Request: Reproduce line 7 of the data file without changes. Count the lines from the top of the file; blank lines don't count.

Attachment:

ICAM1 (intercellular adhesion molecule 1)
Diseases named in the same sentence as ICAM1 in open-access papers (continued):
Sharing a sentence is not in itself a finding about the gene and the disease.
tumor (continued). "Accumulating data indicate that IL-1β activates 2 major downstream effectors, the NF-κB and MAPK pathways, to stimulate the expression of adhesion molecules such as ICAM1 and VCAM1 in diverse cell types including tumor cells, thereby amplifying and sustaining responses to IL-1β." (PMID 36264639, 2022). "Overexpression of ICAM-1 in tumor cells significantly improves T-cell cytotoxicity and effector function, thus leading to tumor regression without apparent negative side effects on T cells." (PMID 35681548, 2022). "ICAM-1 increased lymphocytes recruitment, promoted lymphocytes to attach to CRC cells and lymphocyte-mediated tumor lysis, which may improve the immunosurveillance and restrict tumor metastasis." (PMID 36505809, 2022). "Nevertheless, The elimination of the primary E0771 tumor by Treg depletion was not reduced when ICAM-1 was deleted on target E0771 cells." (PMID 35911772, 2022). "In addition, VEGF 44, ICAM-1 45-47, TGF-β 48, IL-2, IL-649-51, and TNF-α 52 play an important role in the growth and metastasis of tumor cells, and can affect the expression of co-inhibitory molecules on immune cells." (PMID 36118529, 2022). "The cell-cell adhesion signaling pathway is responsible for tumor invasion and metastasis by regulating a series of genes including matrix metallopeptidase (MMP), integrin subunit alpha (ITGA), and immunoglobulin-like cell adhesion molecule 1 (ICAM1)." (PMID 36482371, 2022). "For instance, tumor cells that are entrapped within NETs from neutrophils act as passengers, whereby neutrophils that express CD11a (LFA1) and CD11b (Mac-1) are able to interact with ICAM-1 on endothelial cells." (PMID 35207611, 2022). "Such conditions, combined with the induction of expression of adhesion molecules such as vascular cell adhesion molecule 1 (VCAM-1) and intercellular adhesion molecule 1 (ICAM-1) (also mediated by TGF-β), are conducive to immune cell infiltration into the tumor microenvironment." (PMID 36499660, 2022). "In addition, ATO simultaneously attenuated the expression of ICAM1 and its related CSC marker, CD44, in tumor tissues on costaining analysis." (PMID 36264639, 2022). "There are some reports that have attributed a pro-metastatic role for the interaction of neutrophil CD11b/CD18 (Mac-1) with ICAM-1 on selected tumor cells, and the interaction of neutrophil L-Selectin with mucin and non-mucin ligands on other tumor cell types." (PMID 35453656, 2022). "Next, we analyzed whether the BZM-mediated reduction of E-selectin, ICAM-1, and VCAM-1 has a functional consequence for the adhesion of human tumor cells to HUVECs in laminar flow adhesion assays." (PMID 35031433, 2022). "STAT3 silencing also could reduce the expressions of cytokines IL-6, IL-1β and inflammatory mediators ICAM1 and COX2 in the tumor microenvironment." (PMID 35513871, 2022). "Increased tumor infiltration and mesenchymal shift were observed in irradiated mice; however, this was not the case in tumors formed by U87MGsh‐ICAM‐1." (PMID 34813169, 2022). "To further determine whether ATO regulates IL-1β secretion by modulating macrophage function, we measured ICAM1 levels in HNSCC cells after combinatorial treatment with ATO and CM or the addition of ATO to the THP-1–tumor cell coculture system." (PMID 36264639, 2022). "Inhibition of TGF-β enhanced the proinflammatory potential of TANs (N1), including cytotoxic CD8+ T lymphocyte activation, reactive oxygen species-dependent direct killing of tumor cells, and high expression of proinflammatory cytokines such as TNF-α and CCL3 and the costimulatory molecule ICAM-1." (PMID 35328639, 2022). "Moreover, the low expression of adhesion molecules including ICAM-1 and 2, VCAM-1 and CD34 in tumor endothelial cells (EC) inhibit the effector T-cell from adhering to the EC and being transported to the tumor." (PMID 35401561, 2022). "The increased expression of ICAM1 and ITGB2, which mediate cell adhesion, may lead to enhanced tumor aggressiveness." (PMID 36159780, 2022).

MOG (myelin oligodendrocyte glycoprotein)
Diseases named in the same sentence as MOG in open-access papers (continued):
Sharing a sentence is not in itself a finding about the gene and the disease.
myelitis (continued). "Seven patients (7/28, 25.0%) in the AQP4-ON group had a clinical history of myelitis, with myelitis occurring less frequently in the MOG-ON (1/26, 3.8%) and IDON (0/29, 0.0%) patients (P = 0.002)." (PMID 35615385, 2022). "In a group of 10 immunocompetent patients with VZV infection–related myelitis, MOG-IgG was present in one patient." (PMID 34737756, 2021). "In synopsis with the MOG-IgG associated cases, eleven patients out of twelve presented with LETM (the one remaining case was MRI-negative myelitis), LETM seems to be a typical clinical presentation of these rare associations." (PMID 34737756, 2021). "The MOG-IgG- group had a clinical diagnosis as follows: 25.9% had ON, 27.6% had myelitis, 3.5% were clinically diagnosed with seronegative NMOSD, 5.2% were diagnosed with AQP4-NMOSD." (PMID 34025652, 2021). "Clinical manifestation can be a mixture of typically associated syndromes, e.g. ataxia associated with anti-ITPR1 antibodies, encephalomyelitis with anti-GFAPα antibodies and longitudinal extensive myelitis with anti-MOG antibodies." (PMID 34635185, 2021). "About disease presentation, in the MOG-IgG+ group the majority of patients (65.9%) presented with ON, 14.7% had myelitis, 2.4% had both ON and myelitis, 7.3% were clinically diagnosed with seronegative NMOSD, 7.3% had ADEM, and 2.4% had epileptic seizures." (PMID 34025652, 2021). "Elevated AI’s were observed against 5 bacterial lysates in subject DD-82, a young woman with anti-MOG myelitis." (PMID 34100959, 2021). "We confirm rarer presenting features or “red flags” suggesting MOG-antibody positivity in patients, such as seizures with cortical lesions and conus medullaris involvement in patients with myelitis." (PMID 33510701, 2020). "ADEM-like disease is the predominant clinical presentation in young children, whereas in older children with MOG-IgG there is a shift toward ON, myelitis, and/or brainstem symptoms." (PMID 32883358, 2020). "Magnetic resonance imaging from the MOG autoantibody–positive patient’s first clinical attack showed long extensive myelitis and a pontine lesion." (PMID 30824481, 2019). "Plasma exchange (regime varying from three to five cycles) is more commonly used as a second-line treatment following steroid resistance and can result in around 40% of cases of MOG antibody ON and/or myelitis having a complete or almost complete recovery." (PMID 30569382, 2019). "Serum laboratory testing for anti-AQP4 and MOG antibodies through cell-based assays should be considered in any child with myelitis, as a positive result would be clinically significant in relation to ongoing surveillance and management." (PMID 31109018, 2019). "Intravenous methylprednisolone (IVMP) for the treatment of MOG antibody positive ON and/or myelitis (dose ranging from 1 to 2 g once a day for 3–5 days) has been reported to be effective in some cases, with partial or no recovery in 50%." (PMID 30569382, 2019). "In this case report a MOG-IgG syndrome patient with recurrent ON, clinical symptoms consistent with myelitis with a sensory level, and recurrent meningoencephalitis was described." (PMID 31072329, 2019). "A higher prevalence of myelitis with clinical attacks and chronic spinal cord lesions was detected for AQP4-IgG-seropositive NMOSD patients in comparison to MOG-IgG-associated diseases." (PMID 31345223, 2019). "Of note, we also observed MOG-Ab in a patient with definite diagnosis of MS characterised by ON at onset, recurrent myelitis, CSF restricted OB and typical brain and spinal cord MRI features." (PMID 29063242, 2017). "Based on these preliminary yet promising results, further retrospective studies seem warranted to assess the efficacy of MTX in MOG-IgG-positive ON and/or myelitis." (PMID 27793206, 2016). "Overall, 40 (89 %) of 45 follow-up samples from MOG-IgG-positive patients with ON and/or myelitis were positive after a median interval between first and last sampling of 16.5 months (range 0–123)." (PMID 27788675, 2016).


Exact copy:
Sharing a sentence is not in itself a finding about the gene and the disease.